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‘Alaska and the Klondike, Early Writings and Historic Photographs,’ compiled and edited by Helen Hegener, was published May 10, 2018, and is now available as an Amazon Kindle eBook.
Charting an unknown country, exploring a wondrous land, searching for gold, delivering freight and mail beyond where any roads would reach, these were the exciting topics of books which became northland classics, with titles such as ‘Ten Thousand Miles with a Dog Sled,’ ‘The Land of Tomorrow,’ and ‘Along Alaska’s Great River.’
Wonderful photographs accompany the often colorful writings of Frederick Schwatka, Hudson Stuck, Robert Service, Josiah Edward Spurr, and many others as they tell of adventures, explorations, fortunes won and lost, and the magnificent promise of our great northern lands. Read the words of those intrepid travelers who accepted the challenge of the north and left an indelible mark in their writing of it. Their first-hand observations are invaluable to understanding the history, as when world traveller Frank Carpenter noted while touring the construction of the Alaska Railroad: “I was so fortunate as to see Anchorage in the stump, tent, and shack stage, though it was growing marvelously fast. I give you my notes just as I penned them when I was on the spot, seeing how Uncle Sam’s engineers and executives were putting through their big job.”
Alaskan author Helen Hegener has compiled an engaging journey through the literary history of Alaska and the Klondike, and an introduction to some of the most compelling books ever written about the North.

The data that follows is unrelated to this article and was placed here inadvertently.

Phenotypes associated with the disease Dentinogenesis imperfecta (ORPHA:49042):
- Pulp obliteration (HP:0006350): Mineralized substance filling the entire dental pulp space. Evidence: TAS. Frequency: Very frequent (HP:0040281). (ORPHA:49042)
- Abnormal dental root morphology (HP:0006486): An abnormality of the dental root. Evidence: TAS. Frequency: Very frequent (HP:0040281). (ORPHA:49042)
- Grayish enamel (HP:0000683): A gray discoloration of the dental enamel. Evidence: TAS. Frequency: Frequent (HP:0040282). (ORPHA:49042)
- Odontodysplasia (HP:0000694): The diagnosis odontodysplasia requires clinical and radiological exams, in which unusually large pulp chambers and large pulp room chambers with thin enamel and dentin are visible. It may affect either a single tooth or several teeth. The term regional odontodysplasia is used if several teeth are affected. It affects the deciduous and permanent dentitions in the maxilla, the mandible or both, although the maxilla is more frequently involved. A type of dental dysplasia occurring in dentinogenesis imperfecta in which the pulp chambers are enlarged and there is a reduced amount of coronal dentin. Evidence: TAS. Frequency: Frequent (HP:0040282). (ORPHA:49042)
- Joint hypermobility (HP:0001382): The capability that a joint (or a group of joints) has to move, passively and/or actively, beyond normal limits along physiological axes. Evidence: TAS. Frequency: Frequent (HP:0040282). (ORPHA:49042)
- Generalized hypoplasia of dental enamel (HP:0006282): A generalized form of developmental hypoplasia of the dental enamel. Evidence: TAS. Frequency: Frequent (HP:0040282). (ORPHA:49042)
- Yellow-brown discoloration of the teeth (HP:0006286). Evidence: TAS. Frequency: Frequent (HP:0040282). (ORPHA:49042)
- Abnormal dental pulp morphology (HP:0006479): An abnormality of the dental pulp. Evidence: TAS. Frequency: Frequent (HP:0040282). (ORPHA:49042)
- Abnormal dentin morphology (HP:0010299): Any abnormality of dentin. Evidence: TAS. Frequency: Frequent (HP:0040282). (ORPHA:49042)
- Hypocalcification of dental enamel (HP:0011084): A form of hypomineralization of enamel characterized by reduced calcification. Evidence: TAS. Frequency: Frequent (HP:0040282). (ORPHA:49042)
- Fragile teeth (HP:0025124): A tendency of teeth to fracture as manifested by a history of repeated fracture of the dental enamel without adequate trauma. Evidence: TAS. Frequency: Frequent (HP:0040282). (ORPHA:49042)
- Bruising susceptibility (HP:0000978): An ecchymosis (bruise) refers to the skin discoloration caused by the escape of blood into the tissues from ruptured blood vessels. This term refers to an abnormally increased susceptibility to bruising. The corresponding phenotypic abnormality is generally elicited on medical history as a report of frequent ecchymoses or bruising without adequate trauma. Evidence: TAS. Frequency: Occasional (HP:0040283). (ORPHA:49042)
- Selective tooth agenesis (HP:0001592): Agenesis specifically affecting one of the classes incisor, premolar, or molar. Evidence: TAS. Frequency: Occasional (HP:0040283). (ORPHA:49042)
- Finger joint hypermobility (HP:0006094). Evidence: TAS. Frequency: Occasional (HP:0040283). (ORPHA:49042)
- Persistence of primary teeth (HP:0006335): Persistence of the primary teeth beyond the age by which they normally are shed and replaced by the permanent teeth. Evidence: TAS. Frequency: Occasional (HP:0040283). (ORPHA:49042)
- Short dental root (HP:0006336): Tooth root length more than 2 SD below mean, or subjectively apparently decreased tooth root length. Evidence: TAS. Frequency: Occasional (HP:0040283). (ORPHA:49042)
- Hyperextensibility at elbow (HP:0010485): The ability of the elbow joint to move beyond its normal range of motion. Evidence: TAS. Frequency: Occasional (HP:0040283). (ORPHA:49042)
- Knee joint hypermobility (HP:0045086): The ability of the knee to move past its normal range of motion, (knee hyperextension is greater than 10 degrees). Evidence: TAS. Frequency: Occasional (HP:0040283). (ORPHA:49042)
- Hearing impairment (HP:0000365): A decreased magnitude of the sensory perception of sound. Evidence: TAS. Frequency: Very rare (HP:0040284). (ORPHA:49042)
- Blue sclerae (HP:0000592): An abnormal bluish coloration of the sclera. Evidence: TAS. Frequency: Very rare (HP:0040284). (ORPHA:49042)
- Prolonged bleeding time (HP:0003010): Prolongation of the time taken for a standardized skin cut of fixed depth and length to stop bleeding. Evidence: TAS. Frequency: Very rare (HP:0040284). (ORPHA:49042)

The Kindle edition of this 2018 book is formatted as a print replica Kindle book, which maintains the rich formatting and layout of the print edition. Order your own copy today for only $5.99 (Kindle MatchBook $2.99). Continue reading
Now on Kindle, this book presents historic photos of dozens of individual roadhouses, and along with the colorful histories are first-hand accounts of those who stayed at the roadhouses while traveling the early trails and roads of Alaska, including the Reverend Samuel Hall Young, Frank G. Carpenter, Judge James Wickersham, Leonhard Seppala, Col. Walter L. Goodwin, and Matilda Clark Buller, who opened a roadhouse near Nome in 1901, at the height of the Nome Gold Rush. From Haly’s Roadhouse at Fort Yukon to the Grandview Roadhouse near Seward, and from the Slana Roadhouse south of Tok to the Deering Roadhouse on Kotzebue Sound, these respected establishments made travel in territorial Alaska possible. Continue reading
“Musher after musher agrees that no one – racers or officials – knew what to expect.” ~Bill Sherwonit in Iditarod: The Great Race to Nome (Alaska Northwest Books, 1991) The First Iditarod Mushers’ Tales From the 1973 Race On a … Continue reading
The story of the 1935 Matanuska Colony Project, which settled 200 families near Palmer, Alaska. Continue reading
My 2017 book about the construction of the Alaska Railroad is now available in an Amazon Kindle edition, giving digital access to this in-depth exploration of an important chapter in Alaska’s history. The story of the railroad’s construction is a wide-ranging … Continue reading